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4 Tips To Manage Co Dependency

02 May 2017 Written by 

There is an ongoing argument about relationships related to substances use disorder. Can helping someone actually be hurting? Co-dependency can make understanding the dynamic difficult. Co-Dependency means being enmeshed with other people, often in unhealthy ways. How do you tell?

1. Are You Enabling Someone In Your Life?

This one is pretty easy to identify. Is there someone in your life you’re trying to help but it’s gotten dysfunctional and you may be perpetuating the problem? For example, I had a coworker once who I liked very much. I knew he had a problem with alcohol and I knew as he started calling in sick more and more that problem was progressing but I still covered for him for months telling our boss he was really sick. In the end maybe if he’d lost his job or had to be accountable for why he was really late he may have gotten help sooner. My trying to help him actually hurt him.

2. Are You A Victim?

Do you find that sometimes in the process of trying to help someone or ‘save someone’ you end up feeling victimized in the process? Don’t continue to help people who don’t want your help. Another good example comes from my friend Jess. Jess is constantly trying to manage her boyfriend, who has a gambling addiction. It never works well and usually she ends up in tears when things inevitably go wrong. The worst part is that she feels victimized by the end of the process, every time. But by going along with this dysfunctional behavior she’s setting herself up to be hurt.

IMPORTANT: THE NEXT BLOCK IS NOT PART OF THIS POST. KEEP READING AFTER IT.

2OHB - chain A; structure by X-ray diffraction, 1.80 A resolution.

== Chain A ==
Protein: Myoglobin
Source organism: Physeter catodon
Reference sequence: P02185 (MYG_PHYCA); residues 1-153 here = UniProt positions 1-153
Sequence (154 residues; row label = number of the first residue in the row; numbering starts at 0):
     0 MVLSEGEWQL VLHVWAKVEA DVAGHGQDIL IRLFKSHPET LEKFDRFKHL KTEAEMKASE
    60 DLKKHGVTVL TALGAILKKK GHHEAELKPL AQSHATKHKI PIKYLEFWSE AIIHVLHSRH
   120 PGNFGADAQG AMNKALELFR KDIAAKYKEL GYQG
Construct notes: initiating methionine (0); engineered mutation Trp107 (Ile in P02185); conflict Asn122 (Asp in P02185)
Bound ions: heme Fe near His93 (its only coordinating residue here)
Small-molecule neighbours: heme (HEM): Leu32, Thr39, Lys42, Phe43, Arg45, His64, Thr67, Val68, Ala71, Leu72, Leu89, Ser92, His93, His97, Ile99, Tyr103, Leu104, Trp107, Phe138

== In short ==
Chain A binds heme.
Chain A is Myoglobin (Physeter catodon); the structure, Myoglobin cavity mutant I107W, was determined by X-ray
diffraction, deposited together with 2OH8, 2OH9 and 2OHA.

3 . People Pleasers Come Hither

Co-dependents come in all forms but I know many who are people pleasers. This is all well and good for a while until the pleaser realizes his or her own needs are not being met, at which point they can become quite angry. My friend’s sister is a people pleaser and always does what her family wants her to do, even when it means her life becomes totally inconvenient. For example, she’ll agree to pick up their parents from the airport on a night when she has to get her kids home, cook dinner and meet with the PTA. She ends up running around like a chicken with her head cut off to get everything done while being late to all the important things in her life. She never complains but she has constant headaches and backaches. Seems to me the stress is unavoidable, even if you don’t talk about it.

4. Identify Your Relationships

Listen to your instincts. This is hard. If there are things that make you uncomfortable about some of the relationships in your life, identify them. Think about whether you’re dominating someone, or they’re dominating you. Are your needs in the relationship being met? Are you often resentful at someone because they don’t reciprocate the kind of care and attention you give them? Lay it out for yourself and get real clear on with who and how you’re co dependent.

5. Set boundaries

This is it folks. The holy grail of recovery. Learn how to set boundaries with people that keep you, and them, safe. Boundaries. They work if you work them.

Read 34771 times Last modified on Thursday, 01 June 2017 15:47
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